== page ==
Innovation Policy and the Economy, Volume 4

Innovation and Economic Growth, Intellectual Property and Patents

Article Snapshot

Author(s)

Adam B. Jaffe, Josh Lerner and Scott Stern

Source

Volume 4 in NBER Book Series: Innovation Policy and the Economy, eds. Adam B. Jaffe, Josh Lerner, and Scott Stern, MIT Press, Cambridge MA, 2004

Summary

Volume 4 of this series discusses incentive-based policies, and patent and antitrust reform.

Policy Relevance

Incentive-based policies are likely to be more effective than regulatory approaches to limiting pollution. The U.S. might see innovation increase in response to careful patent and antitrust reform.

Main Points

  • In the U.S., defense expenditures are concentrated in large weapon systems like nuclear arms and submarines, but a shift toward smaller-scale, intelligence-oriented research would be more useful for antiterrorist efforts.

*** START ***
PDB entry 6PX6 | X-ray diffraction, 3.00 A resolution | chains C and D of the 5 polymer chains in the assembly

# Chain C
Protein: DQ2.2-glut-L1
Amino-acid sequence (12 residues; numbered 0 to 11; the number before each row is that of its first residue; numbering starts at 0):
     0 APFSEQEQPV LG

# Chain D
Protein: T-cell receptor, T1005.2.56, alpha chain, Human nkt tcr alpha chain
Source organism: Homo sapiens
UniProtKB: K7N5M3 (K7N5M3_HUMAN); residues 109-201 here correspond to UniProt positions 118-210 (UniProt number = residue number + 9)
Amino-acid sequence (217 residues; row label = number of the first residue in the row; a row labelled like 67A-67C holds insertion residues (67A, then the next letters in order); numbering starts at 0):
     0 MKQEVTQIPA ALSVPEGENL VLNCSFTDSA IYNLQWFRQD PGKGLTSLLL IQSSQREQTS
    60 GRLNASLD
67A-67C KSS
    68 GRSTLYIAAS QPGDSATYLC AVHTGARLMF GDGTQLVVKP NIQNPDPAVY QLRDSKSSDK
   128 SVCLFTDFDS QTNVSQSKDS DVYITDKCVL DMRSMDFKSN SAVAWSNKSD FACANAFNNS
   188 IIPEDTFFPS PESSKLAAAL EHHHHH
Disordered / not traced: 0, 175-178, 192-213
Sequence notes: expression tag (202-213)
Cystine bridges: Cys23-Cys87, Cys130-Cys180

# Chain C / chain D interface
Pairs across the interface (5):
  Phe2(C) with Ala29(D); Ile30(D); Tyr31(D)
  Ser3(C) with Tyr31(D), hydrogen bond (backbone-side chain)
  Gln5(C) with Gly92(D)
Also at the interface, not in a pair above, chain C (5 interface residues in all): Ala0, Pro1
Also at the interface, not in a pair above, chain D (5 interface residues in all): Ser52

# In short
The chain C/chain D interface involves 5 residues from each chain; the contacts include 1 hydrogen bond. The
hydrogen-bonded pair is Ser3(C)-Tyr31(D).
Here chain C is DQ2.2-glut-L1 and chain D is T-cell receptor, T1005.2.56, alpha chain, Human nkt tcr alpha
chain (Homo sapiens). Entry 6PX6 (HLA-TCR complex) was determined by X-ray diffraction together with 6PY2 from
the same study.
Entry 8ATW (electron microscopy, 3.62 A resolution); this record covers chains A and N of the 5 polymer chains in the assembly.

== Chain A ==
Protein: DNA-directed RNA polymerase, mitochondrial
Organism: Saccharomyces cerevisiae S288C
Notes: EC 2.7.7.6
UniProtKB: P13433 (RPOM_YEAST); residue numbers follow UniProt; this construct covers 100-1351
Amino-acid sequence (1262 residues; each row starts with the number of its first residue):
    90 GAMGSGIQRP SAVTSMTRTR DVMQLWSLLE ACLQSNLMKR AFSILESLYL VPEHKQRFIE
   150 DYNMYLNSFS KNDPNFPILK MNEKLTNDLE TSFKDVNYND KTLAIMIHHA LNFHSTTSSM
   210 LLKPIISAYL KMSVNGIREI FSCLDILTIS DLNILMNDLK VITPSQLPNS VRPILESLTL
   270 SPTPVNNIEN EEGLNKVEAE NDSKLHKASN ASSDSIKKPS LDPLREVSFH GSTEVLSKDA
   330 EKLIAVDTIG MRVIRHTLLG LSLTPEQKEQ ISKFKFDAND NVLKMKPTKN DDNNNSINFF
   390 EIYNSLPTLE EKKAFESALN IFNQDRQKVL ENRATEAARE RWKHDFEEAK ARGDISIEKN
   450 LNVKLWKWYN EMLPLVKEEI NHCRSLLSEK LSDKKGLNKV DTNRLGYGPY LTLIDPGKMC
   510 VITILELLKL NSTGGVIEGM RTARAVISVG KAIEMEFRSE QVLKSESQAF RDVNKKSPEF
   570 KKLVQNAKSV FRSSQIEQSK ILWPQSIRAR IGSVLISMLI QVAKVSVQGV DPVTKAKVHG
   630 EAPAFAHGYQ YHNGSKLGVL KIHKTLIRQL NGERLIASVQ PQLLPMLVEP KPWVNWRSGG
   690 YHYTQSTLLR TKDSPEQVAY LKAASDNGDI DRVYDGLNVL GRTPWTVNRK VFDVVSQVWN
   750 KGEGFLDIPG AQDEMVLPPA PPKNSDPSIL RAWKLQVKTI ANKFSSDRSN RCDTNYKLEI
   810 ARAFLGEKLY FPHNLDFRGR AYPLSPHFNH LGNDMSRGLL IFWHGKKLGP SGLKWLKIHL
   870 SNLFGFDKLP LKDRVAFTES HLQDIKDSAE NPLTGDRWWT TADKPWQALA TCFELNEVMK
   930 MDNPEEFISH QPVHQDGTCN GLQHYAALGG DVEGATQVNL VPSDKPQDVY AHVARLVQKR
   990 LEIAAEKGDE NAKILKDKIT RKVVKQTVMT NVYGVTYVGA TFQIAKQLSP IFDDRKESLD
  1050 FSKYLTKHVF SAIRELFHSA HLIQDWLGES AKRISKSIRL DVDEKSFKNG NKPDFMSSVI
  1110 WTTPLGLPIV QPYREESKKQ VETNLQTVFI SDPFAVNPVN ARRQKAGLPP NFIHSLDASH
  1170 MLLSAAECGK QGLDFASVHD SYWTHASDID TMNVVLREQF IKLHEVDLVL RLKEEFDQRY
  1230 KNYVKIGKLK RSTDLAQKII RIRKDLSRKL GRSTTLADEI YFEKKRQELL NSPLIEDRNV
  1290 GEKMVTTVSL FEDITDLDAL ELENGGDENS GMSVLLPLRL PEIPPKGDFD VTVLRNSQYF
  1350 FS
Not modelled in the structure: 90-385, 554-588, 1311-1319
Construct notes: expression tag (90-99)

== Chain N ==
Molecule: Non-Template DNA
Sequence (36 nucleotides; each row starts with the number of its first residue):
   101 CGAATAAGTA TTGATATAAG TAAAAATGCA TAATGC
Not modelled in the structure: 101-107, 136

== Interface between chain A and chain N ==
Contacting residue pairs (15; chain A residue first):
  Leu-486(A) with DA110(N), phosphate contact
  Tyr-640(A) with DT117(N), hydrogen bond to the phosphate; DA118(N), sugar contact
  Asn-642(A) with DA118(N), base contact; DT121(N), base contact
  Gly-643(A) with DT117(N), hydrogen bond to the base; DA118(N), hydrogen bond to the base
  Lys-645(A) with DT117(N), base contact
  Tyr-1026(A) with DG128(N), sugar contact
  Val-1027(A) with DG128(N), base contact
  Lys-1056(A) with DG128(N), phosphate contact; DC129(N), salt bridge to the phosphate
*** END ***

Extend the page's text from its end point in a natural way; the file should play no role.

• Unregulated markets will tend to produce too much pollution and not enough innovation. This suggests that people are better off if environmental technology is encouraged. Incentive-based policy, like taxes on polluting technologies or subsidies for pollution-reducing practices, is more likely to be effective than “command-and-control” policies like mandating the use of particular energy sources.
     
  • The “human resources revolution”, the implementation of business practices like frequent training, incentive pay, and team-based approaches, seems to have increased worker productivity. Educated workers benefit disproportionately from these practices. However, accounting practices do not permit precise measurements of workplace organization.
     
  • The European Patent Office, unlike its U.S. counterpart, permits a challenge to a patent immediately after it is issued. Implementing this system in the U.S. would likely improve patent quality and reduce litigation delays.
     
  • Pharmaceutical firms selling generic drugs can try to invalidate other firms’ drug patents. Brand-name firms respond by settling invalidity suits; this may violate antitrust laws, but analysis of these settlements is complicated.
     

 

Get The Article

Find the full article online

Search for Full Article

Share